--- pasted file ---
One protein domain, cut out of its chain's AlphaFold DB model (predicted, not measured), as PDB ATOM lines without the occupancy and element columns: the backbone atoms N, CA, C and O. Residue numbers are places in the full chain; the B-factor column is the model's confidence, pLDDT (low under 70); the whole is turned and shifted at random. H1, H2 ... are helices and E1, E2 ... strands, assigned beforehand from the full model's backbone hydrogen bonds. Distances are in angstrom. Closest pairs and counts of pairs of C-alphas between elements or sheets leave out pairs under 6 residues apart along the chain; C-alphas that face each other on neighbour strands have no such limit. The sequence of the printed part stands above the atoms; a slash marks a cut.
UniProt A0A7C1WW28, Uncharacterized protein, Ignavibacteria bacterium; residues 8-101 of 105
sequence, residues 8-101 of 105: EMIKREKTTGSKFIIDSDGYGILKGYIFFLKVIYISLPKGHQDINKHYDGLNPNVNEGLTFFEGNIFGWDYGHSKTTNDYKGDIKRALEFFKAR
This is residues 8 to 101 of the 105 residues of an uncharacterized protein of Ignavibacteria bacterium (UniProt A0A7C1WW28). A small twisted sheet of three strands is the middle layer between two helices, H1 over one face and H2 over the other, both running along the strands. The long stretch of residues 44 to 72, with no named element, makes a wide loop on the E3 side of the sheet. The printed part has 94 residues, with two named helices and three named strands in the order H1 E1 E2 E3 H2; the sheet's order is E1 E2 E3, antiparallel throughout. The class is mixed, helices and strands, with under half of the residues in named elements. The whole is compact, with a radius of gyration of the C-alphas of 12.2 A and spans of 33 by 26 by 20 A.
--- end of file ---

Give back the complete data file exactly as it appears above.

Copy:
One protein domain, cut out of its chain's AlphaFold DB model (predicted, not measured), as PDB ATOM lines without the occupancy and element columns: the backbone atoms N, CA, C and O. Residue numbers are places in the full chain; the B-factor column is the model's confidence, pLDDT (low under 70); the whole is turned and shifted at random. H1, H2 ... are helices and E1, E2 ... strands, assigned beforehand from the full model's backbone hydrogen bonds. Distances are in angstrom. Closest pairs and counts of pairs of C-alphas between elements or sheets leave out pairs under 6 residues apart along the chain; C-alphas that face each other on neighbour strands have no such limit. The sequence of the printed part stands above the atoms; a slash marks a cut.
UniProt A0A7C1WW28, Uncharacterized protein, Ignavibacteria bacterium; residues 8-101 of 105
sequence, residues 8-101 of 105: EMIKREKTTGSKFIIDSDGYGILKGYIFFLKVIYISLPKGHQDINKHYDGLNPNVNEGLTFFEGNIFGWDYGHSKTTNDYKGDIKRALEFFKAR
This is residues 8 to 101 of the 105 residues of an uncharacterized protein of Ignavibacteria bacterium (UniProt A0A7C1WW28). A small twisted sheet of three strands is the middle layer between two helices, H1 over one face and H2 over the other, both running along the strands. The long stretch of residues 44 to 72, with no named element, makes a wide loop on the E3 side of the sheet. The printed part has 94 residues, with two named helices and three named strands in the order H1 E1 E2 E3 H2; the sheet's order is E1 E2 E3, antiparallel throughout. The class is mixed, helices and strands, with under half of the residues in named elements. The whole is compact, with a radius of gyration of the C-alphas of 12.2 A and spans of 33 by 26 by 20 A.